Deep-sea hydrothermal vents are populated by dense communities of animals that form symbiotic associations with chemolithoautotrophic bacteria. To date, our understanding of which factors govern the distribution of host/symbiont associations (or holobionts) in nature is limited, although host physiology often is invoked. In general, the role that symbionts play in habitat utilization by vent holobionts has not been thoroughly addressed. Here we present evidence for symbiont-influenced, regional-scale niche partitioning among symbiotic gastropods (genus Alviniconcha) in the Lau Basin. We extensively surveyed Alviniconcha holobionts from four vent fields using quantitative molecular approaches, coupled to characterization of high-temperature and diffuse vent-fluid composition using gastight samplers and in situ electrochemical analyses, respectively. Phylogenetic analyses exposed cryptic host and symbiont diversity, revealing three distinct host types and three different symbiont phylotypes (one ε-proteobacteria and two γ-proteobacteria) that formed specific associations with one another. Strikingly, we observed that holobionts with ε-proteobacterial symbionts were dominant at the northern fields, whereas holobionts with γ-proteobacterial symbionts were dominant in the southern fields. This pattern of distribution corresponds to differences in the vent geochemistry that result from deep subsurface geological and geothermal processes. We posit that the symbionts, likely through differences in chemolithoautotrophic metabolism, influence niche utilization among these holobionts. The data presented here represent evidence linking symbiont type to habitat partitioning among the chemosynthetic symbioses at hydrothermal vents and illustrate the coupling between subsurface geothermal processes and niche availability.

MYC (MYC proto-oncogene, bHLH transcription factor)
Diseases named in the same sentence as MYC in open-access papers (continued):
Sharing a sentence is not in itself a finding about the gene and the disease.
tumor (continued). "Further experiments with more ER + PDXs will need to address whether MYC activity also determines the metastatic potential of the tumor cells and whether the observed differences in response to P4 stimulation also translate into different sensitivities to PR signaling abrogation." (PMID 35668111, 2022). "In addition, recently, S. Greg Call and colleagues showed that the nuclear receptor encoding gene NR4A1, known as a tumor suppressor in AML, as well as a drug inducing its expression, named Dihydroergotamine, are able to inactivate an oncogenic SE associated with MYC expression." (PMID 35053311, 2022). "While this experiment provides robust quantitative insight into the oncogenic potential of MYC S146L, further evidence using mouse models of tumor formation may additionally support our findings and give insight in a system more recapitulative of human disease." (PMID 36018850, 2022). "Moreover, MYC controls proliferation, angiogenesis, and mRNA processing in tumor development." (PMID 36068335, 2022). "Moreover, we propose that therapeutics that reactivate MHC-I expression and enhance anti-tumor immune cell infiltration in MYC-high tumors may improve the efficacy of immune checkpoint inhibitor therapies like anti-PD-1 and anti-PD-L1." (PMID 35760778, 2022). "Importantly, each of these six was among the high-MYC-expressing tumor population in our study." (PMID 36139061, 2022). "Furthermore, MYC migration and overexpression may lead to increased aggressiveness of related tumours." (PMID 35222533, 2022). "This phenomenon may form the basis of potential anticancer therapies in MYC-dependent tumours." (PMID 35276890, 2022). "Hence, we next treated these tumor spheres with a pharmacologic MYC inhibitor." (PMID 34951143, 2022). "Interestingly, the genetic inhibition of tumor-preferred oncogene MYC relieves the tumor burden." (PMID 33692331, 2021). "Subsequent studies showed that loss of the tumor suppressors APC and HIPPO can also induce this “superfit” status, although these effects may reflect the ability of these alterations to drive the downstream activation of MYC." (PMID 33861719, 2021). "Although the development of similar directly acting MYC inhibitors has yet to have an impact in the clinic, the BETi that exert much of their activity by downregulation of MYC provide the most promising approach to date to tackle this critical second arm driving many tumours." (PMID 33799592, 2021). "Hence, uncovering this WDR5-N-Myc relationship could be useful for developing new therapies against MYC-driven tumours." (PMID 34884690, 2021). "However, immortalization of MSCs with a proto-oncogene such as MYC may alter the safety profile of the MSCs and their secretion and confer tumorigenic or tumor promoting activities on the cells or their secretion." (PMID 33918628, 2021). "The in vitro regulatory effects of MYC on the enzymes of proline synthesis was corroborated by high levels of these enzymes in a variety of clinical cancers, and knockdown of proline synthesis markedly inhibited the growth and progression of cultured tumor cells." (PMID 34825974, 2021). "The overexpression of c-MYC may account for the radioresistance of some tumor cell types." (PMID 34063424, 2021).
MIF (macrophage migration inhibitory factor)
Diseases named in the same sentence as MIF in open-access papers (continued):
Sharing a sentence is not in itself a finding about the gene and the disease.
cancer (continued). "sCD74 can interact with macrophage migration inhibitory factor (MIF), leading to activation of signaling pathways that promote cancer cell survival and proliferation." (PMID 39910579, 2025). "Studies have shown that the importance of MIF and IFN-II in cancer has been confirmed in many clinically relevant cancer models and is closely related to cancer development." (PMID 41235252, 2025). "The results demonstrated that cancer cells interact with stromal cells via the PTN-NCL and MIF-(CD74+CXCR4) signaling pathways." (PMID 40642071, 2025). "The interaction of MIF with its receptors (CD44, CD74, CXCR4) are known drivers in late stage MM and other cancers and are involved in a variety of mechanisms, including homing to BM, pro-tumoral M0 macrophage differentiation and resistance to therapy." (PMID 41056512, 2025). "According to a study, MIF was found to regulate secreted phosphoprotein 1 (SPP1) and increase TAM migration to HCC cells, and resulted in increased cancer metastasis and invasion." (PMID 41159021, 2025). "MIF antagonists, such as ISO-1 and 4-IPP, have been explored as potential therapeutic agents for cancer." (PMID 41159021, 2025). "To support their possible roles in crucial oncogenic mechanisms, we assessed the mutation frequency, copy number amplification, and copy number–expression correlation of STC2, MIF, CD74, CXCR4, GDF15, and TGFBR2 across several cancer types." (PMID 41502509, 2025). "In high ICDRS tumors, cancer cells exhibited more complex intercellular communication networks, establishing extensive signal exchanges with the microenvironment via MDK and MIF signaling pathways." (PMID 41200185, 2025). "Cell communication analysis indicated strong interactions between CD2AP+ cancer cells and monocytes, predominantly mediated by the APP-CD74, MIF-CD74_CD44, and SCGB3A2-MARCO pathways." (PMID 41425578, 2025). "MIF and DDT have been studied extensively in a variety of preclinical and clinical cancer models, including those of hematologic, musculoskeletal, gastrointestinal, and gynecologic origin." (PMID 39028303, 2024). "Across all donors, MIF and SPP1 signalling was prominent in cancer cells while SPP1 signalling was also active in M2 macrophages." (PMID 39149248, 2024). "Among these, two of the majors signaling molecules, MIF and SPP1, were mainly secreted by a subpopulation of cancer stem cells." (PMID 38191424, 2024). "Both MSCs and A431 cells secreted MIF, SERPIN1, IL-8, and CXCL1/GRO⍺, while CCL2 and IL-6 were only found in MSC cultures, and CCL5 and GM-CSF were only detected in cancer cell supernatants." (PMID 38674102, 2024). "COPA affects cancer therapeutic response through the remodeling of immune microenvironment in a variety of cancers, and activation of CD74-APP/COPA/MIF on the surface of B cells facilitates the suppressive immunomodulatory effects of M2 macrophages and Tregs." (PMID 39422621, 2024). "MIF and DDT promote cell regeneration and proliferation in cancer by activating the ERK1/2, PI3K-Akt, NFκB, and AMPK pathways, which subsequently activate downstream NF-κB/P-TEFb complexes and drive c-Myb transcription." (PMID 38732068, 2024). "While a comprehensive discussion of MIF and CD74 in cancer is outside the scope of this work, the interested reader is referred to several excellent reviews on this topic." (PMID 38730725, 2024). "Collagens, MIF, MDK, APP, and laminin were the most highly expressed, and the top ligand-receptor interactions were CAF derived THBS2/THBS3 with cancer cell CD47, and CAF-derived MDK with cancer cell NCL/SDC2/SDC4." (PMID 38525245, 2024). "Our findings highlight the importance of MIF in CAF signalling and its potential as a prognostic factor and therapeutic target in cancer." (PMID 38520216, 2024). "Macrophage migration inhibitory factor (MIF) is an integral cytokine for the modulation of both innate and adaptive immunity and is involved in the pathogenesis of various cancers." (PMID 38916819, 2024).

|Original language||English (US)|
|Journal||Proceedings of the National Academy of Sciences of the United States of America|
|Publication status||Published - Nov 20 2012|
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